Dr. Meyers provides online therapy to the states of California, Nevada, and Florida
We all have moments of frustration whether they be associated with a friend, a family member, or a disagreement in your everyday life, but there are several positive strategies to utilize when it comes to dealing with conflict.
What qualifies as a conflict?
According to the Office of Human Resource Development at the University of Wisconsin-Madison, conflict is understood by analyzing various behaviors and the consequences each behavior produces on individuals living the dilemma.
- Avoidance: This is the person who wishes to ignore the problem and will allow it to dissipate or squander. Unfortunately, quite the contrary is happening in this situation. The problem then swells under the surface until it’s no longer avoidable and will need to be addressed.
- Standing your Ground: People who use this technique may appear controlling and aggressive in their means of communication. They fear not having their needs met if they don’t set the rules and direct the conversation.
- Surrendering: Often perceived as the diplomat, the person using this tactic concedes to the needs of others. They place the needs and opinions of others on their own because preserving the relationship(s) is the ultimate goal.
- Compromise/Sacrifice: This method is a sort of concession and, while it seems to be a good route to take, it’s not the best approach. People in this category make a sequence of tradeoffs which means they are focusing on what they want as opposed to understanding the other’s viewpoint.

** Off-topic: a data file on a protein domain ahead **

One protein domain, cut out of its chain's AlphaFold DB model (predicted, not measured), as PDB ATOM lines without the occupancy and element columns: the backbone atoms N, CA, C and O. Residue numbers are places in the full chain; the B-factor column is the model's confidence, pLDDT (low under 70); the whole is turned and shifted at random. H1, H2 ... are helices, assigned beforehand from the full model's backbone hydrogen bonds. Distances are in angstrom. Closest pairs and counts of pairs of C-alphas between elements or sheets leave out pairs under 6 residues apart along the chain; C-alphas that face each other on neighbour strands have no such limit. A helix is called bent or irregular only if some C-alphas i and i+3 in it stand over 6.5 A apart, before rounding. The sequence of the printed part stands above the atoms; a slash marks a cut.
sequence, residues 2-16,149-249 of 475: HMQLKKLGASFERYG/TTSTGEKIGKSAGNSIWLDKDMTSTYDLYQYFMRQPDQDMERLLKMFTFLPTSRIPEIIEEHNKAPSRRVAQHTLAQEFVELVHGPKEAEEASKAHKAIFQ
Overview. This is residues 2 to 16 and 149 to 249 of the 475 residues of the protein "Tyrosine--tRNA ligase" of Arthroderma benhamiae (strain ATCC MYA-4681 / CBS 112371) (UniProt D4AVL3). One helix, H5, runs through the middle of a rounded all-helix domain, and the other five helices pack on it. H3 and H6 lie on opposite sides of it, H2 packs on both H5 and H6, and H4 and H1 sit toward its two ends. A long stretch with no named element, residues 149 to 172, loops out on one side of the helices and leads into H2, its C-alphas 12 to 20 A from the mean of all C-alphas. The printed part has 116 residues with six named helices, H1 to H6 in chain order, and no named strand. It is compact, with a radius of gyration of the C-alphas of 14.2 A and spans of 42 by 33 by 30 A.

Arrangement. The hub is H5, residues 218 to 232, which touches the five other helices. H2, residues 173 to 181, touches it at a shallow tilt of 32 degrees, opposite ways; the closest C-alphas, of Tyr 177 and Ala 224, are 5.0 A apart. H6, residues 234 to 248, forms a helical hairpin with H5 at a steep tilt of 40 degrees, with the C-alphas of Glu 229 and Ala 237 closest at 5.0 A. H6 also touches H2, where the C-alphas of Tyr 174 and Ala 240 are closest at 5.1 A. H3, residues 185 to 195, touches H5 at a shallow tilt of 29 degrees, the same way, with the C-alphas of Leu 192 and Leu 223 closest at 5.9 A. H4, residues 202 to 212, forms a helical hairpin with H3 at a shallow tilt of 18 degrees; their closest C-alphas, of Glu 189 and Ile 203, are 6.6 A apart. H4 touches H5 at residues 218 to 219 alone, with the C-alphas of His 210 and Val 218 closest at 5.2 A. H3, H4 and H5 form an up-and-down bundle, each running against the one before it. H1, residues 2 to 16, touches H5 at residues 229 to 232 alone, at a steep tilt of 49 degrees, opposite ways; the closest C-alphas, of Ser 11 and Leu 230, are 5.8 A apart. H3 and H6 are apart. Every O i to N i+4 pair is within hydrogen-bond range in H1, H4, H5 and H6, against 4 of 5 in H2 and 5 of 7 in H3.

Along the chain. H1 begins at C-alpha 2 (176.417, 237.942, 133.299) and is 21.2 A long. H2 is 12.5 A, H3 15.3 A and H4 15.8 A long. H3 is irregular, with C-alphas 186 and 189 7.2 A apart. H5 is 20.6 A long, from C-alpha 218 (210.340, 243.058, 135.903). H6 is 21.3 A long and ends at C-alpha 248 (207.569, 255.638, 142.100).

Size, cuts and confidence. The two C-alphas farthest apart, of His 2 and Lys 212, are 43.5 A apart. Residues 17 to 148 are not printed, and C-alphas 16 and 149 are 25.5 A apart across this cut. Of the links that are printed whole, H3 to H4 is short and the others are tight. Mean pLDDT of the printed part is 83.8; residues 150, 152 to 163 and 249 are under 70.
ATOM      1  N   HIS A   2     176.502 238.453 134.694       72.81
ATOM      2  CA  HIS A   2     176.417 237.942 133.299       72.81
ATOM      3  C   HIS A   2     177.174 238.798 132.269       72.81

- Collaborate: People who practice collaboration care about win-win solutions. This simply means that they scout common aspirations and needs, to where every party knows their opinions and feeling are important and are going to be heard. This style needs a lot of cooperation, assertiveness and communication among the parties.
Ultimately, understanding your wants and needs as well as your behavior patterns will establish internal insight. You will have a better understanding for not just yourself, but for others around you and how situations may or may not unfold. This knowledge will give you the preliminary tools for conflict resolution.
If you feel you are in crisis, please call the National Suicide Prevention Lifeline.
It is a free, 24-hour hotline, at 1.800.273.TALK (8255). Your call will be connected to the crisis center nearest to you.
If you are in an emergency, call 911 or go to your nearest emergency room.